We attended a prayer breakfast this morning. We'd wanted to go but didn't pursue it due to the tightness of our purse strings, and so when we got an invitation from our church to be their guests, we were excited, and recognized the blessing.
The keynote speaker was a white male executive of a regional not-for-profit Catholic healthcare system, who explained that this year's theme was unity. He told stories of several people he'd seen touched by loving interactions with others, and talked about how badly empathy is needed, and how much we need to listen to the stories of others. He did a good job. His message was well delivered, and important.
I was psyched to see a fair amount of ethnic diversity given that our town isn't huge and is relatively rural. The emcee was a black preacher, as was a woman who woke the bacon-and-eggs-stuffed crowd by opening her talk with a series of hallelujahs, which she expected to receive in return. And we complied.
We listened as a number of people in varying clerical roles took the podium to offer brief thoughts and lead us in prayer for a variety of focus areas such as the government, media, and business. Our pastor's focus was on education, and she did a great job of recognizing the importance of all those who contribute to raising our children.
Near the end of this section of the program came prayer for the church. I'd looked forward to that section, given that my wife and I are called to be part of the contemporary reformation. An extra bonus (I thought) was that the speaker was a Roman Catholic deacon, because I'd studied Catholicism pretty extensively some years back, and love much of it's teaching.
It didn't take long for that hopeful anticipation to dissipate. Here's why:
The middle-aged, white, male deacon thought reading a passage written by Robert E. Lee was a good idea.
As I said, his prayer focus area was "church." The passage he read talked about the need for us to pray for country, the military, and a few other issues, but had pretty much nothing to do with the church. After reading it, he did offer a brief prayer for the church, which had pretty much nothing to do with Robert E. Lee's words. The two things were not discernibly connected.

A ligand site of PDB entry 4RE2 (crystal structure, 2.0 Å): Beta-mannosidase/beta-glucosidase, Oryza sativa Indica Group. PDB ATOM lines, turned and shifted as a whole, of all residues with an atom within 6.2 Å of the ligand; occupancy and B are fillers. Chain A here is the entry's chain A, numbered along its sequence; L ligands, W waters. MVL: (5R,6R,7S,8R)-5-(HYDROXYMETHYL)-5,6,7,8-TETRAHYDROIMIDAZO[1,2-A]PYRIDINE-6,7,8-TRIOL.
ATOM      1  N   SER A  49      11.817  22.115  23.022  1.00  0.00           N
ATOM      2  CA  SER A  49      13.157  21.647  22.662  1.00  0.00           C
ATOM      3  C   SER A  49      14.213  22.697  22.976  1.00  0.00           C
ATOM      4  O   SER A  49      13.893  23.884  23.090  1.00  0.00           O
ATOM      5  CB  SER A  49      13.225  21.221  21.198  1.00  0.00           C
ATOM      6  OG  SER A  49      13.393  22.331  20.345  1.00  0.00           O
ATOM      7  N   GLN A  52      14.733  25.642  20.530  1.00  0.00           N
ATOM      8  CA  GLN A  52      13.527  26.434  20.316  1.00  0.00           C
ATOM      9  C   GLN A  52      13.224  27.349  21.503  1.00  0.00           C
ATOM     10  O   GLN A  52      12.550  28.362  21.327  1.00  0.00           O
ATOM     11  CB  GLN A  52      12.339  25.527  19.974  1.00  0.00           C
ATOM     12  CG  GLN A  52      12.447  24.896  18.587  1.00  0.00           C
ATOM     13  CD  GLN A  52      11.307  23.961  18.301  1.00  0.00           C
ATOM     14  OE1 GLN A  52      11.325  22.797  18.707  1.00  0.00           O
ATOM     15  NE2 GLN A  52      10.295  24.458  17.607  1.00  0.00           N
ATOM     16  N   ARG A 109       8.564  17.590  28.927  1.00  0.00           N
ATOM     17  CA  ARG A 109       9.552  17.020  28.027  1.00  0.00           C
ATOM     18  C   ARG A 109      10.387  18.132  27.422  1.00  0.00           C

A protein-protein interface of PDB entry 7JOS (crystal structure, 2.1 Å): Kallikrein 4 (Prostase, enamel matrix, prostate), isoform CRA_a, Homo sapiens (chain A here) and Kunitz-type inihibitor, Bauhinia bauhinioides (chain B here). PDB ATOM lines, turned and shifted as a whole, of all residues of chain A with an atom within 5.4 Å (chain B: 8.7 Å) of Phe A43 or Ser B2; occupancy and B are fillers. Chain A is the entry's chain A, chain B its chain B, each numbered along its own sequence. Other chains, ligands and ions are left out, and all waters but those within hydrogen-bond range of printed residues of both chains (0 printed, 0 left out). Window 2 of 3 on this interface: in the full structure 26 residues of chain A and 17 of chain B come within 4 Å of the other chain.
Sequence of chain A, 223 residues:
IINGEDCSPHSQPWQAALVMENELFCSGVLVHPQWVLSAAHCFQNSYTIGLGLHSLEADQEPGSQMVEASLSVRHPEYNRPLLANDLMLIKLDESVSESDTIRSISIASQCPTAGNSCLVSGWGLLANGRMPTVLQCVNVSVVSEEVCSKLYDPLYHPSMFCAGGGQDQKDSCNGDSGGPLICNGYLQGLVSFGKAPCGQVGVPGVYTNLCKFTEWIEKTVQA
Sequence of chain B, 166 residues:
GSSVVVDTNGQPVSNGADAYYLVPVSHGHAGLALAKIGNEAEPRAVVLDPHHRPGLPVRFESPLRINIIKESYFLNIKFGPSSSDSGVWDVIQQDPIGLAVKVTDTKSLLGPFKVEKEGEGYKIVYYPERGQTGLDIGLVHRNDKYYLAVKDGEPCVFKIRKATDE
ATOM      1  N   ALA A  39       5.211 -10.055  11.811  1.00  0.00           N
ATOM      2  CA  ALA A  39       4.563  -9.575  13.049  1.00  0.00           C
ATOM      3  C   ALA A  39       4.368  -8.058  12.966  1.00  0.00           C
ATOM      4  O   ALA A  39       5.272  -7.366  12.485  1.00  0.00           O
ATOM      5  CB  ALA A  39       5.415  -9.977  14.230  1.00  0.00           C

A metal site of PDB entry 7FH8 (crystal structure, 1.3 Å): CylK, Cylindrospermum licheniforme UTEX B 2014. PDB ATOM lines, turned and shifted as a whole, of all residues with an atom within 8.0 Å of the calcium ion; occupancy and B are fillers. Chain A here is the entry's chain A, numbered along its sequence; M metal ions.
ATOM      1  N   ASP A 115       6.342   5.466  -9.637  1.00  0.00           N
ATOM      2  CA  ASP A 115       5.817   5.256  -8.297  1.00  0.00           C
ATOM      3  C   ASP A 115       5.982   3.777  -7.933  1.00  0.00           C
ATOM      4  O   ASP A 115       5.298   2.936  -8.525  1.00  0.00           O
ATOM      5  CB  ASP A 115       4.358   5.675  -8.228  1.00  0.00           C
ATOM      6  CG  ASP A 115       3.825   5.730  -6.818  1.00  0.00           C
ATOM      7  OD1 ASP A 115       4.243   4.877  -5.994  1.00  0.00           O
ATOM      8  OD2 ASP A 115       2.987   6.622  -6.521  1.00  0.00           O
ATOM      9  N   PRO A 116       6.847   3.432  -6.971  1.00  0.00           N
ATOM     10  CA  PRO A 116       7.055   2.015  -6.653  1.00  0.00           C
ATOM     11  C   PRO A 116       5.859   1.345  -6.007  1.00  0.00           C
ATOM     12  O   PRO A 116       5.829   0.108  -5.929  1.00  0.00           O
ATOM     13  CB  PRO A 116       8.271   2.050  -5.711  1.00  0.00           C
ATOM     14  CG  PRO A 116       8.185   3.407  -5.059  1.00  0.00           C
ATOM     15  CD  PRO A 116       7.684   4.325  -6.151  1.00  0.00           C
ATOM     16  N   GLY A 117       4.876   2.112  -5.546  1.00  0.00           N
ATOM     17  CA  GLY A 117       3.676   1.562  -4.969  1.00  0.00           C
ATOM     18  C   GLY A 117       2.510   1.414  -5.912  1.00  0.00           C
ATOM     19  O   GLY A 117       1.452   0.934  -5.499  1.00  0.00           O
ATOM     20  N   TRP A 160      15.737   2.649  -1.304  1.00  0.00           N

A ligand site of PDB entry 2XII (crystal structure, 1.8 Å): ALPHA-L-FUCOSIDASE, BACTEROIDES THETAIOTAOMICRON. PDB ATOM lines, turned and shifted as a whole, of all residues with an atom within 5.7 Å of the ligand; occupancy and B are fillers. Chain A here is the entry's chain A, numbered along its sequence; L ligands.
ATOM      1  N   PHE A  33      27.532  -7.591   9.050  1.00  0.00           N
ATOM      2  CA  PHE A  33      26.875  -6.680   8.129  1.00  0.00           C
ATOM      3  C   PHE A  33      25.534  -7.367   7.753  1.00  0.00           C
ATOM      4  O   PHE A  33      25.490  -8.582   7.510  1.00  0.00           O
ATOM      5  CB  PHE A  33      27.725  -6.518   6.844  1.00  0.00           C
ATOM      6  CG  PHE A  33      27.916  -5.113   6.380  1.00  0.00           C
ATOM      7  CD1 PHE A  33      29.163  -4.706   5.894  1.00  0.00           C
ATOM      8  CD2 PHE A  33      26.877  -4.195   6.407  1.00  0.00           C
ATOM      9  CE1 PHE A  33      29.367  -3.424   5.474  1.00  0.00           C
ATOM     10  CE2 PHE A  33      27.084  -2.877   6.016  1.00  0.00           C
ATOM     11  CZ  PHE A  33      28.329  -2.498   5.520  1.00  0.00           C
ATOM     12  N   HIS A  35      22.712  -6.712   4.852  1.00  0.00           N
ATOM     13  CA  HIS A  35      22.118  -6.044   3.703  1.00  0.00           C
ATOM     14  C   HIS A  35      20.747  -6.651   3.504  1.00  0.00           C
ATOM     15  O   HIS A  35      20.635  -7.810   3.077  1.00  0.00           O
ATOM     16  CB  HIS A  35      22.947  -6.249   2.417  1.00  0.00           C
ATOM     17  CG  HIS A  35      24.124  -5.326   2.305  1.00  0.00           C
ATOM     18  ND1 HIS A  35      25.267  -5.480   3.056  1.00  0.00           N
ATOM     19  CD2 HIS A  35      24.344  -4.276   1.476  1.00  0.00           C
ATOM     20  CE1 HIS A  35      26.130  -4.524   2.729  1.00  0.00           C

Remember: the focus of this year's National Day of Prayer is unity.
If there was a hall of fame for Americans who represent disunity and divisiveness in our nation's history, Robert E. Lee would perhaps hold the first seat. The man is a symbol for what was arguably the most tragic season of disruption and dissension in the life of our country. It doesn't take a whole lot of digging in social media to hear rumbles and threats of a new civil war to be waged in the event that the current presidential administration collapses. Given this reality, why on earth would a deacon, a servant of God, deliberately choose a passage written by someone who led our nation to split?
Robert E. Lee is also a symbol of the desire to retain a system in which the rights of men are dictated by the color of their skin. Regardless of whether you believe the Civil War was about slavery or not, many people do, and many of those people are the great grandchildren of people who survived slavery. The impact of slavery on African Americans is still in play today. We live in an era where it has become vital to proclaim the reality that black lives actually do matter, and where injustices against people based on skin color is alive and thriving.
Why on earth would a deacon, a servant of God, deliberately choose a passage written by someone who fought to allow states to decide that slavery was okay? What did his decision say to the African American people in the crowd? What did it do to the unity within that room, within Christ's church as reflected in that collected body, and within our city?
The more I think about this, the more outraged and sickened I become. I am trying not to make assumptions about this man, though it seems obvious he had some sort of ungodly agenda. I can't wrap my brain around the possibility that unity was in any way part of his goal.
I'm trying to pray for him as a response. He obviously needs it, and it's a helpful spiritual discipline for me to pray for those who's actions make me angry.
But I'm also calling his church, and talking to the priest who presides over him. Then I'm calling the Bishop.
I just wish I could do more. I wish I could apologize to every African American person who was in that crowd, and to every citizen who, like me, has fears about the future of our country. I have no way of reaching them, however. Filing a formal complaint, and writing this, is all I can do.
It is frustrating, but it will have to be enough.